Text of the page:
Reference will now be made in detail to the present preferred embodiment of the invention, an example of which is illustrated in the accompanying drawings, wherein like numerals indicate the same elements throughout the views. As indicated above, while the teachings of the present invention are applicable to segmented moving walks and the like, for purposes of an exemplary showing, it will be described in detail in terms of its application to escalators.

Referring now to the drawings, FIG. 1 shows a flexible drive system for a transport conveyor of an escalator or moving walk, generally designated by the numeral 10. The drive system 10 includes an output shaft 16 adapted to be driven by a motor 12. The drive system further includes a main drive shaft 34 that is preferably disposed substantially parallel with and spaced apart from the output shaft 16.

As shown in FIG. 2, the motor 12 preferably includes a motor output shank 32 that is disposed substantially perpendicularly with the output shaft 16 and the main drive shaft 34. Preferably, the output shank 32 disposed along and aligned with the long axis of the motor 12. A worm gear 28 is preferably disposed in a housing 14 on the motor output shank 32 where it is in communication with a worm 30. The worm 30 is preferably integral with a segment of the output shaft 16 so that the worm gear 28 engages the worm 30 when the motor 12 drives the motor output shank 32 which in turn drives the output shaft 16.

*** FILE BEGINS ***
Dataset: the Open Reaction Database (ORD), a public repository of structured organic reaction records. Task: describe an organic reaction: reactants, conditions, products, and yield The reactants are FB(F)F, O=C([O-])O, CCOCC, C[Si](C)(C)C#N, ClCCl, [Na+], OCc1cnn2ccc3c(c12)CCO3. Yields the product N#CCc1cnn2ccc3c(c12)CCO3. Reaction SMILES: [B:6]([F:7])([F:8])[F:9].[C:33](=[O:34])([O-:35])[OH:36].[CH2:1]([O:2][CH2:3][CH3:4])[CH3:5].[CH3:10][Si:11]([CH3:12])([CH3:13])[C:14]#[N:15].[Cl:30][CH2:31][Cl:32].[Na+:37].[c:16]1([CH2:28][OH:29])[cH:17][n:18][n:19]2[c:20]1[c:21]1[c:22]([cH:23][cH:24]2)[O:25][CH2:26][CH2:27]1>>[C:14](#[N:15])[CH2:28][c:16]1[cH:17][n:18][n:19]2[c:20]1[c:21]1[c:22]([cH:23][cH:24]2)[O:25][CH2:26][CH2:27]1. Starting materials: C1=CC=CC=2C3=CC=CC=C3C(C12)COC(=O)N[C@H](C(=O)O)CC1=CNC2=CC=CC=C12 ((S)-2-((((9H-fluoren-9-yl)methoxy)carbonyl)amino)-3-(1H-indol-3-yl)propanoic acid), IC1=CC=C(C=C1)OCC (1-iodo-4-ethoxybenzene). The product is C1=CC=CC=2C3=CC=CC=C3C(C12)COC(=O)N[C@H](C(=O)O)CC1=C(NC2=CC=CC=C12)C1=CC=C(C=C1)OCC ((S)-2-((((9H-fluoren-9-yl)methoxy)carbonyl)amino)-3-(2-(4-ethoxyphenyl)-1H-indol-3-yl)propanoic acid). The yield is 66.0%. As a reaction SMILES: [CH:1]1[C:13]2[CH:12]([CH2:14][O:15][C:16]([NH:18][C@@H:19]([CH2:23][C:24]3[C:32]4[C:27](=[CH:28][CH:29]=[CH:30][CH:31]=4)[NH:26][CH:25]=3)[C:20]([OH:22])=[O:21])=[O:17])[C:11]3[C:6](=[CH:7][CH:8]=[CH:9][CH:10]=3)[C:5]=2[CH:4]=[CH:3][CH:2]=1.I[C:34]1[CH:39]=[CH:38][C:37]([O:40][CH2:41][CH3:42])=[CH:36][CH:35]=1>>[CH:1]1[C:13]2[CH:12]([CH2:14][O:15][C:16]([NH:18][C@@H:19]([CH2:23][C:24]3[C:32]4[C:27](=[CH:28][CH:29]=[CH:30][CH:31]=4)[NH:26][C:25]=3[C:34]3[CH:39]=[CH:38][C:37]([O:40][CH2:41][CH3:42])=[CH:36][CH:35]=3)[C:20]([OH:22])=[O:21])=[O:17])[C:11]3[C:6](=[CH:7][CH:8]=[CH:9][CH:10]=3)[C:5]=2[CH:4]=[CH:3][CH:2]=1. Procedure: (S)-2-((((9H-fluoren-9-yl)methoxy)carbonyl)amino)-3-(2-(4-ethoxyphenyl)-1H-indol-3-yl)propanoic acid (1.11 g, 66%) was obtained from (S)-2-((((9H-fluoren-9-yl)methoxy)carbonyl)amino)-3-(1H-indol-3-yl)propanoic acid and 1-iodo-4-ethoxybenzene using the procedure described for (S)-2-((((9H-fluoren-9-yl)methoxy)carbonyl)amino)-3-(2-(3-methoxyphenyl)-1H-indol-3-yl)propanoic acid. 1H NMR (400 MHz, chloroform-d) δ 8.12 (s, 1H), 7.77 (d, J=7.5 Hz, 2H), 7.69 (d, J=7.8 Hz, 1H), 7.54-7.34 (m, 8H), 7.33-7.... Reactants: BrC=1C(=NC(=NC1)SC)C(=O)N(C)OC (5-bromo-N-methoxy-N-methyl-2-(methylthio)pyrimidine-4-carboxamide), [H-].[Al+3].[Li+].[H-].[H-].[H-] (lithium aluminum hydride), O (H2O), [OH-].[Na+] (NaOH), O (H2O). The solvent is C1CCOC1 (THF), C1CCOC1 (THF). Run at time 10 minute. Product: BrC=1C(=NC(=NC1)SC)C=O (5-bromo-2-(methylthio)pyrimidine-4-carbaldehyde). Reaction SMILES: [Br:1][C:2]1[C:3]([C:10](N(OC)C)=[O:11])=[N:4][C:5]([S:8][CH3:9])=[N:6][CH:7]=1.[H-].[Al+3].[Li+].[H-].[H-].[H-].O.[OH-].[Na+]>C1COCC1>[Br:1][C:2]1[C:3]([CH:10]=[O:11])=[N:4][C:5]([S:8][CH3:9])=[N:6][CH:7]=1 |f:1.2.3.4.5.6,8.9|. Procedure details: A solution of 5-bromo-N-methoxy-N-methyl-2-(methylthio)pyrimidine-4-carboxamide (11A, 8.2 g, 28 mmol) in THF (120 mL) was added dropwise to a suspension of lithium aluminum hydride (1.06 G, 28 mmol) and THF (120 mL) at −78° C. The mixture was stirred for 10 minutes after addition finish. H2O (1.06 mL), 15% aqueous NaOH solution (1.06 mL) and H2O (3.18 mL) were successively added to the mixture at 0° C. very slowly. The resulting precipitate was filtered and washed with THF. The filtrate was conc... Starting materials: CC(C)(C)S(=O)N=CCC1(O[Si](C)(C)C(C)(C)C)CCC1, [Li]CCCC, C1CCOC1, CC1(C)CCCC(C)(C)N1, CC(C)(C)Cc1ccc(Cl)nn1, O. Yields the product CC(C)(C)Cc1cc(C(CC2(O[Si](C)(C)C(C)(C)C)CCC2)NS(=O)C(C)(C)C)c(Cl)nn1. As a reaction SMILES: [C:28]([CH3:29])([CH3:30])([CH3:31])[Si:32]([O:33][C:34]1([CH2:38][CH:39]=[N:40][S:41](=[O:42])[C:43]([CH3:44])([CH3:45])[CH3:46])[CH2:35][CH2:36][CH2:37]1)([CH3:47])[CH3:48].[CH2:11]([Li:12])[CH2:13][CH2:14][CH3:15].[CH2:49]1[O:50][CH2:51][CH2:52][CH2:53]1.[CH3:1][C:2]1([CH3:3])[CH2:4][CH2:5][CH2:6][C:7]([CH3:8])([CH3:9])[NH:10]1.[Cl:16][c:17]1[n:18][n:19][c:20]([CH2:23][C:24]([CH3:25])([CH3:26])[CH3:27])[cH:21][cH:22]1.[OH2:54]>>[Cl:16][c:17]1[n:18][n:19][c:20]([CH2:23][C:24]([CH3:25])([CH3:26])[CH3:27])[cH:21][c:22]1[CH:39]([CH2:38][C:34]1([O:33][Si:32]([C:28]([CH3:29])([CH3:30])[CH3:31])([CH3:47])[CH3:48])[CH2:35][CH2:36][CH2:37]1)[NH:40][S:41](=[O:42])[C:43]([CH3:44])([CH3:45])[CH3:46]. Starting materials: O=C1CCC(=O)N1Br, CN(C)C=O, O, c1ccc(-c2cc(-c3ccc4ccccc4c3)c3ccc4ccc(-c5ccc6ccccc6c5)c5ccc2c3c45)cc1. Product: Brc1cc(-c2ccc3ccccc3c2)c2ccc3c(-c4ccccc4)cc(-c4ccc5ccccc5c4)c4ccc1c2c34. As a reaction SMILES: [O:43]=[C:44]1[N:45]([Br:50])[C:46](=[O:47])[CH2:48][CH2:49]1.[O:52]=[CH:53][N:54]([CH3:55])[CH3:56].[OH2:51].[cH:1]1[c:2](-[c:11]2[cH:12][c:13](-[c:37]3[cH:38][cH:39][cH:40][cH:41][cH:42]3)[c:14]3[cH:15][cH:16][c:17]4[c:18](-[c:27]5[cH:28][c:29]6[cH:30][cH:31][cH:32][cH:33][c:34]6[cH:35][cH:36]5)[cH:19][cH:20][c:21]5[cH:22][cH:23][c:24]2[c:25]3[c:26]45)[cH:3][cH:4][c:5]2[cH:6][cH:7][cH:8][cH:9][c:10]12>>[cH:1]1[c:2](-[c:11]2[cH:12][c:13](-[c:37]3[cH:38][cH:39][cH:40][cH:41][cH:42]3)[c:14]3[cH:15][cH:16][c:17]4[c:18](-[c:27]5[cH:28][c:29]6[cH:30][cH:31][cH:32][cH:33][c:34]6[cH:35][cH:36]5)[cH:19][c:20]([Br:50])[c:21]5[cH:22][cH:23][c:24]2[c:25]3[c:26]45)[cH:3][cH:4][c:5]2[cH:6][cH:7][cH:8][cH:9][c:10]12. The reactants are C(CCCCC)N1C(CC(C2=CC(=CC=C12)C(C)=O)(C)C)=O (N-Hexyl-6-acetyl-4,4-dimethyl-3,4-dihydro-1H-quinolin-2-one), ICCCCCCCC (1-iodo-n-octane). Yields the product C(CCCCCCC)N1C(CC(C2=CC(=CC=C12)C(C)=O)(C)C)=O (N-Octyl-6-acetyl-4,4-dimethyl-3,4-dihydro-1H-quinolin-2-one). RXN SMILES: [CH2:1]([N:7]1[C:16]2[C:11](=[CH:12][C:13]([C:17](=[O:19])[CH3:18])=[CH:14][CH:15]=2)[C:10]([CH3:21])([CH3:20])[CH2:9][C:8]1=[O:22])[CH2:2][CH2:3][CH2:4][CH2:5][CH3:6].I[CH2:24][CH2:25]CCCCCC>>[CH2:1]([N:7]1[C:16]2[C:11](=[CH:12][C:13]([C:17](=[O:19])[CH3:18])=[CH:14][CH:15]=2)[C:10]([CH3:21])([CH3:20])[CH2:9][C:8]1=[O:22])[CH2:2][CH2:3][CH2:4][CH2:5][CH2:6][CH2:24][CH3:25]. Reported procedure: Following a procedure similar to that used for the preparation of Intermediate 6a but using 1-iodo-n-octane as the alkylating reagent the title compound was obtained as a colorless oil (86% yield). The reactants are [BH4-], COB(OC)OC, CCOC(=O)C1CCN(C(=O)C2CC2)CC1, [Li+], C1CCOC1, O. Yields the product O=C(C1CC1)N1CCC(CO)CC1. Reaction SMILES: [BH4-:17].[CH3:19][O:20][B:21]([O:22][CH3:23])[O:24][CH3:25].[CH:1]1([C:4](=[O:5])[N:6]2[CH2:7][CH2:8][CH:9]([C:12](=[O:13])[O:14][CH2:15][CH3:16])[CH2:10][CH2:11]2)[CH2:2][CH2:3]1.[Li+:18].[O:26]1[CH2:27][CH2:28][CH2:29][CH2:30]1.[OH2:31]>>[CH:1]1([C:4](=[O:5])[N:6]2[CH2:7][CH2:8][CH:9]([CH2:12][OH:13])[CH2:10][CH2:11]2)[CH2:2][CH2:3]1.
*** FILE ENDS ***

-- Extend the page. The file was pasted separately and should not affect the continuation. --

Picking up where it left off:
The output shaft 16 also preferably includes hanging support brackets 22. Preferably, the support brackets 22 are located substantially adjacently with the output shaft drive sprockets 18 on the output shaft 16. The extra support provided by the support brackets 22 advantageously reduces the force on the motor 12 itself and its associated mounting support requirements.

As best shown in FIGS. 1, 3, and 4, the flexible drive system 10 further includes first and second output shaft sprockets 18 disposed about the output shaft 16. First and second main drive sprockets 26 are disposed about the main drive shaft 34 and are substantially aligned with a corresponding output shaft sprocket 18. Preferably, first and second endless drive chains 20 link each of the aligned output shaft sprockets 18 with a corresponding main drive sprocket 26. Flexibility is achieved by the flexible drive assembly of the present invention by using the drive chains 20 to provide the power transmission to the main drive shaft 34.